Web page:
I'm at a mountain retreat with a 40 or so "leaders" of Japan. I blogged about my first trip and the discussion we had two years ago. It's a cross-sector group of people that get together every year to discuss some big topic. The topic this year is the future of Japan. This is one of the few Japanese meetings of this sort that I continue to attend because of the diversity of the group and the frankness of the discussion. It always feels like I'm peering into the heart and soul of Japan.

We covered a number of issues including Japan's relationship with Asia and the US, the aging population and the decreasing population and the economy. As usual the opinions were all over the spectrum and the debate heated and emotional. As most of you already know, the Japanese economy is recovering, but mostly because of the increase in the Chinese market. Interestingly, it's things like cement and construction in China that is helping to revive the Japanese economy fueling the dying public works industry in Japan. Most people agreed that Japan needed to work with China, but HOW to interact with China and the rest of Asia was a point of considerable debate. I am happy to report that most people thought that we needed to deal with the war history and that it was a bad idea for Koizumi to be going to Yasukuni Shrine. However, many Japanese thought it wasn't the business of China or any other country to tell Japan what to do. In fact, it was the opinion of several experts that Koizumi was going in part to spite China as evidenced by his going to the Shrine right after meeting with the Chinese delegates, etc.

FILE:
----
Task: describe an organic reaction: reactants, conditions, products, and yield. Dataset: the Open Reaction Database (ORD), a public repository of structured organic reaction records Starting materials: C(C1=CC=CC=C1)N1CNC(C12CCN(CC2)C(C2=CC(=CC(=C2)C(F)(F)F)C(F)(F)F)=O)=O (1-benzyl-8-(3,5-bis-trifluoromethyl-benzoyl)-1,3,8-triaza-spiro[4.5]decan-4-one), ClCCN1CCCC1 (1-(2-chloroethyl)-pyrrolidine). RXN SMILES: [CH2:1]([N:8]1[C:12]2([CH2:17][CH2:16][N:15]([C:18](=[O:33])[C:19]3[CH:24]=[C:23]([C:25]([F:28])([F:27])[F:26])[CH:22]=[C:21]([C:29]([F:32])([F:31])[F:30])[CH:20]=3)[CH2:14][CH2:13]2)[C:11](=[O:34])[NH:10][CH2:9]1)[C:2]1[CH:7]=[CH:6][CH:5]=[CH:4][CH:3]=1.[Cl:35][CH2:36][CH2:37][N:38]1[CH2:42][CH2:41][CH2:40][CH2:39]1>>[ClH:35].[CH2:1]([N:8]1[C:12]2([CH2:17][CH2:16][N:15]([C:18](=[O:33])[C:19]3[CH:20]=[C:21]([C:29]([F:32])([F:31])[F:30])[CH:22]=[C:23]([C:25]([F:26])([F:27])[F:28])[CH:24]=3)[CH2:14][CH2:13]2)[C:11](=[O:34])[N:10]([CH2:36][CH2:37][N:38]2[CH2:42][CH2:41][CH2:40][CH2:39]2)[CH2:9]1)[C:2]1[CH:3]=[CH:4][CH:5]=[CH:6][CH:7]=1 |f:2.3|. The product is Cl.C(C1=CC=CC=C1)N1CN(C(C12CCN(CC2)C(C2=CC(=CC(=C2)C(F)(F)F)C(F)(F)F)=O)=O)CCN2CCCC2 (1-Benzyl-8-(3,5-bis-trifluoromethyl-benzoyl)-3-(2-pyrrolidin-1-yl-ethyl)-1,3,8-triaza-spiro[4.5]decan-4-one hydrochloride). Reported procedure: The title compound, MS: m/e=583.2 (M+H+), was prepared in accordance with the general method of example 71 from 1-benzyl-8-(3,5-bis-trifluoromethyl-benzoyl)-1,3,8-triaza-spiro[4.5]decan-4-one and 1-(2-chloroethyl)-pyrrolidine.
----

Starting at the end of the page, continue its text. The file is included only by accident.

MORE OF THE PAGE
One issue I brought up was how unhappy I was about Tokyo Governor Ishihara's anti-Chinese comments. (I blogged about this before.) One surprising response I got was that at least one person in the group thought he should be allowed to say what he wanted and that they didn't find such comments particularly annoying. I was pretty flabbergasted. Even some of the rather moderate people shrugged and pointed out that he was a net positive because of some of the fiscal policies he has pursued. After my rant at Davos I heard a rumor that he told at least one industry head that I was a "public enemy". I think it's something like pointing to the crazy uncle, and it is clearly unpopular to point out our Governor's faults. I did make the point that we can act as friendly as we want but as long as the two most powerful politicians of Japan were making clearly anti-Chinese gestures, whatever the reason, we would never have harmony with China.